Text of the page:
W3C home > Mailing lists > Public > ietf-http-wg@w3.org > July to September 2011

Re: 1xx response semantics

From: Willy Tarreau <w@1wt.eu>
Date: Wed, 6 Jul 2011 10:28:34 +0200
To: Julian Reschke <julian.reschke@gmx.de>
Cc: Mark Nottingham <mnot@mnot.net>, Roy Fielding <fielding@gbiv.com>, httpbis Group <ietf-http-wg@w3.org>
Message-ID: <20110706082834.GA20412@1wt.eu>
On Wed, Jul 06, 2011 at 10:23:13AM +0200, Julian Reschke wrote:
> On 2011-07-06 10:09, Willy Tarreau wrote:
> >On Wed, Jul 06, 2011 at 09:41:21AM +0200, Julian Reschke wrote:
> >>On 2011-07-06 07:14, Willy Tarreau wrote:
> >>>On Wed, Jul 06, 2011 at 02:43:23AM +0200, Julian Reschke wrote:
> >>>>On 2011-07-06 02:19, Mark Nottingham wrote:
> >>>>>...
> >>>>>What do people think about adding text to the "Considerations for New
> >>>>>Headers" section stating that headers may not be available on 1xx
> >>>>>responses in some implementations?
> >>>>>...
> >>>>
> >>>>Do you have an example of an implementation that *does* expose 1xx
> >>>>responses, but not the headers on them?
> >>>
> >>>Julian, I think I understand what Mark means. It's not much a matter
> >>>of exposing either the header or the status, but to see how the header
> >>>will be used. For instance, if you send a "connection: close" on a 100
> >>>response, it will be ignored by most implementations. If you send
> >>>"Transfer-encoding: chunked", it should (hopefully) be ignored. If some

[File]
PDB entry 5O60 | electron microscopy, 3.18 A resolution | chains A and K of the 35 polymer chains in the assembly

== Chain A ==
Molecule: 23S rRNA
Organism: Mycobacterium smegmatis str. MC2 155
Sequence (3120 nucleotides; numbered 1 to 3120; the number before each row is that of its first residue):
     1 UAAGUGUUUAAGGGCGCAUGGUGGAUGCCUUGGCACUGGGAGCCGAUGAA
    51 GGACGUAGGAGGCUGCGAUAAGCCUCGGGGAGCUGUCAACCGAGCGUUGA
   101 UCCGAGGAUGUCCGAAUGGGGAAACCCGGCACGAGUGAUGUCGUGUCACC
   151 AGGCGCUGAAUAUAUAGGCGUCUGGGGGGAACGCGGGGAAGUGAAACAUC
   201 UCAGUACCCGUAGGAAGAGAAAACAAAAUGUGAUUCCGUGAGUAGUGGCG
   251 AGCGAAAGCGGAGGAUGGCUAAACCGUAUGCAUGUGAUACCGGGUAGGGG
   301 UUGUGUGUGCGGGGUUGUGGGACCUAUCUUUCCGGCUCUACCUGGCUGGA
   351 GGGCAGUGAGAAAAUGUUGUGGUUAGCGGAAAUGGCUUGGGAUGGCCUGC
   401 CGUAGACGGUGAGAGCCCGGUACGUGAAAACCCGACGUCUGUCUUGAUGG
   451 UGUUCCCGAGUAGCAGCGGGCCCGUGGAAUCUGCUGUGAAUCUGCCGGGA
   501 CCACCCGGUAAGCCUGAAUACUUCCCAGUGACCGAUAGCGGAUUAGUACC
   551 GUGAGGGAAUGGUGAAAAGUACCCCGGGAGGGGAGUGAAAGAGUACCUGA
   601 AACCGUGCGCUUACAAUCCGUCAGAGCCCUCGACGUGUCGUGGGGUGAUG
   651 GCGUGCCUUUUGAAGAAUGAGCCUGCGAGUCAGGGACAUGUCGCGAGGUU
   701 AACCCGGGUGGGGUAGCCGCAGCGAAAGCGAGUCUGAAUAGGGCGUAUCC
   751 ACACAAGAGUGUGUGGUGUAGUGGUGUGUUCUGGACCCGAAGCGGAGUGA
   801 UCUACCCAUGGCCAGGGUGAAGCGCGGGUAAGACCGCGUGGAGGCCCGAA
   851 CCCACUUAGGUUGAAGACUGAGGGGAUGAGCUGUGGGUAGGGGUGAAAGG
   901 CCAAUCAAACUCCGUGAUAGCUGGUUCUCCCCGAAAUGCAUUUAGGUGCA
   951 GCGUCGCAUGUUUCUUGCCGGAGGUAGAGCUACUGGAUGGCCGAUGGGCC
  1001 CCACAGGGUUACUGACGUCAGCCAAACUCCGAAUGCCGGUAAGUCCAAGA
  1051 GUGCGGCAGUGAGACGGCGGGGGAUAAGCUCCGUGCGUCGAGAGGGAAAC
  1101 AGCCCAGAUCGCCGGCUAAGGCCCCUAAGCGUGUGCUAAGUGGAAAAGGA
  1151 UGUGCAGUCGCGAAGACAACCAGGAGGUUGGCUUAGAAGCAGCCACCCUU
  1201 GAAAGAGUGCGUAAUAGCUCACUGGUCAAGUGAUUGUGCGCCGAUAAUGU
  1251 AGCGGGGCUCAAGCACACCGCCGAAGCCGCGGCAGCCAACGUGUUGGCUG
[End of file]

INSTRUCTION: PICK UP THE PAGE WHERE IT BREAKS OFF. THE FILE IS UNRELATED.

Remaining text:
> >>>implementations were to consider such headers, they could adopt a wrong
> >>>behaviour.
> >>>...
> >>
> >>Still not convinced. Maybe it's worth noting that 100 is really a very
> >>special kind of 1xx, and coming to conclusions about what other 1xx
> >>codes can do based on what happens with 100 is not going to work?
> >
> >That would be one solution, but the issue we have with 100 is that any
> >unknown 1xx should be processed as 100, so it's hard to define it as the
> >special case.
> Actually, I meant to say 101, not 100.
> Using 100 as fallback behavior is ok.
> So can we agree on a statement like:
> 	"Many frameworks do not report header fields received with an 1xx 
> status message back to the application, although they should. Thus it 
> may be hard to introduce new 1xx status codes that depend on additional 
> header fields to report information."

I don't precisely see it that way. Roy gave an example of a header that
made sense for an interim response. Shouldn't we instead state that headers
sent with interim responses will not affect the final response and may be
ignored by a number of intermediaries or UAs ?

Received on Wednesday, 6 July 2011 08:29:04 UTC

This archive was generated by hypermail 2.3.1 : Tuesday, 1 March 2016 11:10:58 UTC